It is the largest mosque in Kazakhstan and one of the biggest of its kind in Central Asia, with a land area of more than 11 hectares and able to accommodate up to 10,000 worshipers.

It’s traditional Islamic architecture with huge domes and four 77-meter minarets rising from the four corners.

It looks solemn from the outside but the interior is beautiful with extensive Kazakh ornaments, as well as huge domes, pillars and crystal chandeliers.

There’s a sense of serenity in the mosque as visitors step into the building quietly and see worshipers praying.

For female visitors, free robes are available at the entrance.

As the first president of Kazakhstan following its independence from the former Soviet Union, Nazarbayev’s influence can be seen everywhere, and other structures were built based on his ideas. These include the Bayterek Tower, for which the president drew a sketch that is now on display in the national museum.

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A yurt is displayed at the National Museum of Kazakhstan.

This monument and observation tower is one of the most popular tourist attractions.

It stands 97 meters tall to represent 1997, the year Astana was named the capital.

This white latticed tower crowned by a large glass orb is said to embody a Kazakh legend in which a mythical bird lays a golden egg containing the secrets of human desire and happiness in a tall poplar tree beyond human reach.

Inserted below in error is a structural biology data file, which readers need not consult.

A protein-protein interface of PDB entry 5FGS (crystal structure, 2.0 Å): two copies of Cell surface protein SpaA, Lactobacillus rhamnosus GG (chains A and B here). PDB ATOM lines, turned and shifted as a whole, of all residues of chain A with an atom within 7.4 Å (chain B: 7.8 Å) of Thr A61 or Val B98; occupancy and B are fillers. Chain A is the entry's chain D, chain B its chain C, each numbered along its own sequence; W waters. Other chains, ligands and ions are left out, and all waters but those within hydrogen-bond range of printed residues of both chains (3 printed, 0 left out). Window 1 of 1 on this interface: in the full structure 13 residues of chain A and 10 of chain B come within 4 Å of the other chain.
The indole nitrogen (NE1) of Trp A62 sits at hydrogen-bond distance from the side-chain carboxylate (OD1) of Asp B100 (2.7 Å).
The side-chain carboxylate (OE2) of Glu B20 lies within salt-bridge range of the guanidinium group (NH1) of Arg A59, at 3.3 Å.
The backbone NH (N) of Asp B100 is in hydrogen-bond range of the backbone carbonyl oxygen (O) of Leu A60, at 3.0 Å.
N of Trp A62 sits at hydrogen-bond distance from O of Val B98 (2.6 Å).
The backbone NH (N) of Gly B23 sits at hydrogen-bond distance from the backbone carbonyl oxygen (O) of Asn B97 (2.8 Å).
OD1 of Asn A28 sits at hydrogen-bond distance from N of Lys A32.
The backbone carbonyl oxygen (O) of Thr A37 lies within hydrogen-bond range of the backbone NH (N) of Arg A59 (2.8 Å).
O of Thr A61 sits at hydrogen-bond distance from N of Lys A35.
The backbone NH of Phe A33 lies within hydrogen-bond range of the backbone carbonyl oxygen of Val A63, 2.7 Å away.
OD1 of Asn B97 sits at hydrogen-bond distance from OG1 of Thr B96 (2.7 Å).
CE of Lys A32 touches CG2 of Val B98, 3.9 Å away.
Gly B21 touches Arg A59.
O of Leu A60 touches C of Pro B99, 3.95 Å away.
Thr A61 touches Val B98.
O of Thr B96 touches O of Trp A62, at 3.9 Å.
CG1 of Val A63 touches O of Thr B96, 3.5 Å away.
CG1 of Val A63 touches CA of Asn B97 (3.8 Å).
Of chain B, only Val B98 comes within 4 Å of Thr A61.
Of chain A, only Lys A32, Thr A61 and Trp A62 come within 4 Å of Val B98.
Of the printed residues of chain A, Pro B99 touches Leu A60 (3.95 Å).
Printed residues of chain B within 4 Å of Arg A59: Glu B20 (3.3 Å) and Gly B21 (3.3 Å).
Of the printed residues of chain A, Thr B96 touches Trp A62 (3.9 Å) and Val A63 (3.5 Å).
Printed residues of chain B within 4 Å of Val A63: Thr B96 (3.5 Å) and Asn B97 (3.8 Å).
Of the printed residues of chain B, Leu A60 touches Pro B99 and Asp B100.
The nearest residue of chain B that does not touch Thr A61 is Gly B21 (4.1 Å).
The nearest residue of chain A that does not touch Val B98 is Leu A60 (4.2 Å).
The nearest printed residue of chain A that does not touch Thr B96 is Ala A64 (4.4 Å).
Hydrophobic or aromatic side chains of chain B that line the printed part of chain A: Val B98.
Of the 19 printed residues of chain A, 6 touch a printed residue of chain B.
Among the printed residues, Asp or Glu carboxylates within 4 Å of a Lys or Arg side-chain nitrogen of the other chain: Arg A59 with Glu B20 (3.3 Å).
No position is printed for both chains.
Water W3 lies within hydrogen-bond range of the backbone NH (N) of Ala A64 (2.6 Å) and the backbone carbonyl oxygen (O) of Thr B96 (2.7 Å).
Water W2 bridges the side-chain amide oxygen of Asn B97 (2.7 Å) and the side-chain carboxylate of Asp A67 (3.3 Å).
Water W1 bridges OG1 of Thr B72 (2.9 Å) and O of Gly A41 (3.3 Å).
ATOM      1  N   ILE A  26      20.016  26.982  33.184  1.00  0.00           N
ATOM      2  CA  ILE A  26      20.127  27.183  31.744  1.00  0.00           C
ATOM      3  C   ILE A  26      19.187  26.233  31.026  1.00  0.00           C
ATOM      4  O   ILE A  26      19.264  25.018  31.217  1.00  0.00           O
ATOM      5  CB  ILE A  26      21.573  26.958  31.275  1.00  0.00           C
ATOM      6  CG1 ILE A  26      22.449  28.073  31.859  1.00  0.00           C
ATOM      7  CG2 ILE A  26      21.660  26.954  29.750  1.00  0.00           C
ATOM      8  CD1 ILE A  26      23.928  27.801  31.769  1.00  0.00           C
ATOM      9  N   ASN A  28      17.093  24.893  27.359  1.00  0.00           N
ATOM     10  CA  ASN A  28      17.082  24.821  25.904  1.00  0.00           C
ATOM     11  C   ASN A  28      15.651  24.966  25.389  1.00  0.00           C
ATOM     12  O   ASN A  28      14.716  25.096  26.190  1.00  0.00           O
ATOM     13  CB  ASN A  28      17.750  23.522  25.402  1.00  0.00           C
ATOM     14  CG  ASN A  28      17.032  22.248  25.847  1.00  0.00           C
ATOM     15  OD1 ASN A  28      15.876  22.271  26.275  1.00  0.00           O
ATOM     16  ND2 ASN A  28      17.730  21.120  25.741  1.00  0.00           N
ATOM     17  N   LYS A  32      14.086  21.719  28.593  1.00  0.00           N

Visitors can be seen waiting in line under the tower to take lifts up inside the “egg,” where you can ponder the symbolism and enjoy a bird’s-eye view of the city.

You can also place your hand on a print of President Nazarbayev’s palm while gazing north towards his palace, which looks similar to the White House in the US.

The Bayterek Tower is in the middle of Nurzhol Boulevard that connects the Presidential Palace and Khan Shatyr.

Nurzhol Boulevard, on the left bank of the Ishim River, is a business and administrative center, where many ministries, commissions and headquarters of large state-owned enterprises are located.

It is symmetrical with flower beds in the middle and a long row of buildings on each side of the boulevard.

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The Ak Orda palace is the presidential residency.

The Ak Orda palace is the presidential residency. Like the White House of the US and the Buckingham Palace of the UK, Ak Orda has excursions organized for visitors to see the place where most importance decisions are made for the country.

To know more about the history and culture of Kazakhstan, you need to visit a huge blue-glass and white-marble building — the National Museum of Kazakhstan.

Visitors are welcomed into the entry hall by a giant golden eagle and a sun, symbols of Kazakhstan, soaring over a vast map of the country.

Interactive displays and exhibits tell you the history and culture of Kazakhstan from ancient to modern times.

The Golden Hall is one of the most impressive parts as it houses several thousand Bronze Age ornaments from the famed “Golden Man,” a third to fourth-century warrior whose gold-clad remains were uncovered in 1969. It’s now a national symbol of Kazakhstan.

To look into the future of Astana, you should visit the Palace of Independence for its huge scale model of how the city will look in 2030. According to the plan, Astana will then be a city with over 1 million residents.

If you go:

There is no direct flight from Shanghai to Astana. You can make transfer in Beijing, Hong Kong, Delhi or Moscow. The whole flight takes at least 11 hours.